So here's a crash course updating things with Secret Identities: The Asian American Superhero Anthology:
(simulated in the photo on the left via photoshop as I can't seem to find the real picture I took).
And believe me, it was extremely gratifying "x-ing" off that last story.But that was only the start of another part of the machine -- now we had dig deep into our personal rolodexes to get some notable folks in the comic, academic and literary worlds to blurb some kind words about our book to give us some street cred.
In the midst of all that though, I got a bleeding ulcer (where basically blood is coming out of orifices that it shouldn't be), I lost about 3 pints of blood and was hospitalized for 4 days up until Thanksgiving. So I had to chill finding blurbers for a bit for the first 3 days of my stay -- but on the last day, I was told the source of the ulcer was bacterial and not stress related! So I powered up the phone/computer and started the search again!I remember having to type on my laptop with one hand at one point because I had an IV in the other arm. I totally felt like Phoebe in "Friends" in that alternate world episode where she's a super-workaholic but the holidays were fast approaching and we needed to get some good wordage on the book jacket before we went to the printers -- which we did:
Good fiction opens a window into truth. And really good fiction opens a window into truths you haven’t seen or thought of or understood before. This book is a new window on a rarely seen side of the American experience.Take a look through it.You’ll be surprised.
Secret Identities has hit upon one of those truths that feels surprising only because no one thought of it sooner: that our culture's superhero template dovetails uncannily with Asian American issues and identity.
These artists show how we can be funny and witty and profound all at once, turning stereotypes inside out and upside down to create new images that empower individuals to write the scripts of their own lives.A classic on the level of Maus and The Dark Knight Returns, this is a comic book every Asian American teenager needs to read, every Asian American adult should buy, and every person of any background will appreciate.—Frank H. Wu, author of Yellow: Race in America Beyond Black and White
This book will acquaint new audiences to the Asian American experience, and inspire younger generations to explore their own history, identity and culture. —Irene Hirano Inouye, executive advisor, Japanese American National Museum
At long last, the Asian American superheroes I've always wanted. Make no mistake, these are geeky comic book stories. But they're OUR geeky comic book stories. And that makes all the difference.—Phil Yu, AngryAsianMan.com
The trope of the mask and disguise works well when representing Asian Americans… as does the notion that we can choose our own masks to wear and remove at will.—Elaine H. Kim, Professor of Asian American Studies, UC Berkeley
I still can't believe we got some of the folks that we got -- JIM 'Freakin' LEE!
Then fast forward to a few weeks ago -- and we received the galleys - which are bound photocopied pages of the book sent to be sent out to reviewers - also called Advance Reader Copies (ARC's). Now these versions still have typos in them as reviewers publishing lead times are usually months in advance -- too narrow of a window for publishers to get everything done perfectly in time. It's even printed on them "Uncorrected Page Proofs - do not reprint without approval".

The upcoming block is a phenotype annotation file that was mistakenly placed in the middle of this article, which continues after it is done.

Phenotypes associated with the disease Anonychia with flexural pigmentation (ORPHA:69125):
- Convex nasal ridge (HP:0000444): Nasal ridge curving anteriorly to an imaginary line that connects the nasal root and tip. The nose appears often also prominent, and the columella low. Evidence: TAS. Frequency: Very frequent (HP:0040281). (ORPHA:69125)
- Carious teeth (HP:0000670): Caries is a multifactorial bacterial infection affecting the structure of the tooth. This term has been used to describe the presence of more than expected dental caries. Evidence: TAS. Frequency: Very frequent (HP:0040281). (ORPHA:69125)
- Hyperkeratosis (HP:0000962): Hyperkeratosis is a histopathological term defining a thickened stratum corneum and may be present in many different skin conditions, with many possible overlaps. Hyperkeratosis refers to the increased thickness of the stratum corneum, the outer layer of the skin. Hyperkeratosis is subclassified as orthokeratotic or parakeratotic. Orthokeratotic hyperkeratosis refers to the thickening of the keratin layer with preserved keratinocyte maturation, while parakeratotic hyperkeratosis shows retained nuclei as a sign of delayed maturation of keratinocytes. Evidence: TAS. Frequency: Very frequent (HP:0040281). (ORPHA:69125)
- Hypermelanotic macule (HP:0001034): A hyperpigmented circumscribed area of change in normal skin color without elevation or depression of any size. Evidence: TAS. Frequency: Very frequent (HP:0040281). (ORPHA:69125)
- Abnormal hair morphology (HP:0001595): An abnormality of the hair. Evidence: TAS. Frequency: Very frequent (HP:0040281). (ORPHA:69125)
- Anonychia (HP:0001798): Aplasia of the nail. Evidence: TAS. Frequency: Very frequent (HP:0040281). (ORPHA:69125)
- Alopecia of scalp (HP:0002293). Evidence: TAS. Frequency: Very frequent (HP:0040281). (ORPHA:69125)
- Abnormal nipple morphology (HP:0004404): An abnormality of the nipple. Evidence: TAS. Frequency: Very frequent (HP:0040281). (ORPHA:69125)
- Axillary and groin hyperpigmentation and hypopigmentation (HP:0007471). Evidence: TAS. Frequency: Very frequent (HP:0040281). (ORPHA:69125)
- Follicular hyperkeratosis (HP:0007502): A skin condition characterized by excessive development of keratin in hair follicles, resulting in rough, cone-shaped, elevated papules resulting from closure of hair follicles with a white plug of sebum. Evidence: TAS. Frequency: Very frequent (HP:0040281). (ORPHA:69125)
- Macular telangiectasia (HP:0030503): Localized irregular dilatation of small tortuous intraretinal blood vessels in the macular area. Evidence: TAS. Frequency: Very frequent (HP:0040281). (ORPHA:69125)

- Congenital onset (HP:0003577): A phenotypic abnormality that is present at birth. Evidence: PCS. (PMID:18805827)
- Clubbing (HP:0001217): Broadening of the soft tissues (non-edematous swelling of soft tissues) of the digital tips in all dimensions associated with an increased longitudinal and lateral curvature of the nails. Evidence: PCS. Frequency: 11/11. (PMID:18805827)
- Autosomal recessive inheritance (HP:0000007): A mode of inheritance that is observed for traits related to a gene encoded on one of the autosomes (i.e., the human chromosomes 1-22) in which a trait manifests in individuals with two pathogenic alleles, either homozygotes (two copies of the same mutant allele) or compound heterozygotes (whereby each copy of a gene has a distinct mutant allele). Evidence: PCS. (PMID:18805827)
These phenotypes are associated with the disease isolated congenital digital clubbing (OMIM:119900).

The tough part was figuring out what image to stick in the lenses. Being an anthology, there really wasn't any one particular "main" character, so our art director, Jerry Ma mocked up this collage from 6 different stories -- overlapped they look like one cohesive piece and solved the problem nicely.
I think once we got away from the idea of having single individual images in the lenses got us on the right track.
Then this weekend we had a standing room only panel at the New York ComicCon with folks spilling out the room and the NYCC trailer made it's debut. Unfortunately, the audio on the speakers weren't working but what needed to get seen was seen.
Back row l to r: Anne Ishii (panel moderator), Jimmy Aquino (writer, "Sampler"), Greg Pak (writer, "The Citizen"), Ken Wong (writer, "Justified"), Jonathan Tsuei (writer, "9066"), Tak Toyoshima (writer/artist, "S.A.M. Meets Larry Hama"), Bernard Chang (artist, "The Citizen"), Larry Hama (Legendary). Front row l to r: Keith Chow (Editor-at-Large), Jeff Yang (Editor-in-Chief), Sarah Sapang (artist, "16 Miles" -one of my stories!), Jef Castro (artist, "Peril"), Alexander Tarampi (artist, "Gaman").
And then SI editors, Jeff Yang and Keith Chow somehow even got even got an Asian American Superhero to hold the finished product in his steel-bending hands.
If you told me growing up, that someday I would have a graphic comic book published and held in the hands of a man wearing his underwear over tights in public amongst thousands of people -- I would have said, "Pinch me".
So to kick off the first of 9 (planned) promotional videos -- please enjoy the official trailer of SECRET IDENTITIES: The Asian American Superhero Anthology, in stores April 2009. Pre-order your copy here!
Sunday, February 8, 2009
Wednesday, February 4, 2009
First, here are some updated details on the previously announced panels we'll be headlining:
- On Saturday's 1:30PM "Asian Americans and Superheroes: Secret Identities" panel in Room 1A18, SI editor-in-chief Jeff Yang and editor-at-large Keith Chow will be joined by artist Jef Castro ("Peril"), and Greg Pak & Bernard Chang (creative team of "The Citizen"). The panel will be moderated by Anne Ishii and will also feature the world premiere of the first Secret Identities trailer. (Room 1A18)
- Sunday's 11:15AM "The Multicultural Mask" panel, moderated by Jeff Yang, will feature Greg Pak, Jann Jones, Danielle O'Brien, Perry Moore, Stuart Moore, and Robert J. Walker. (Room 1A17)
BERNARD CHANG (Artist Alley) A8
BILLY TAN (Artist Alley) B13
CLIFF CHIANG (Artist Alley) J18
DUSTIN NGUYEN (Artist Alley) K8
GREG LAROCQUE (Artist Alley) M5
(Greg LaRocque will also be at the Exiled Studio booth #2177.)
Finally, make sure you visit Art Director Jerry Ma (and buy a t-shirt or two) at the Epic Proportions booth #1908!
See you in New York...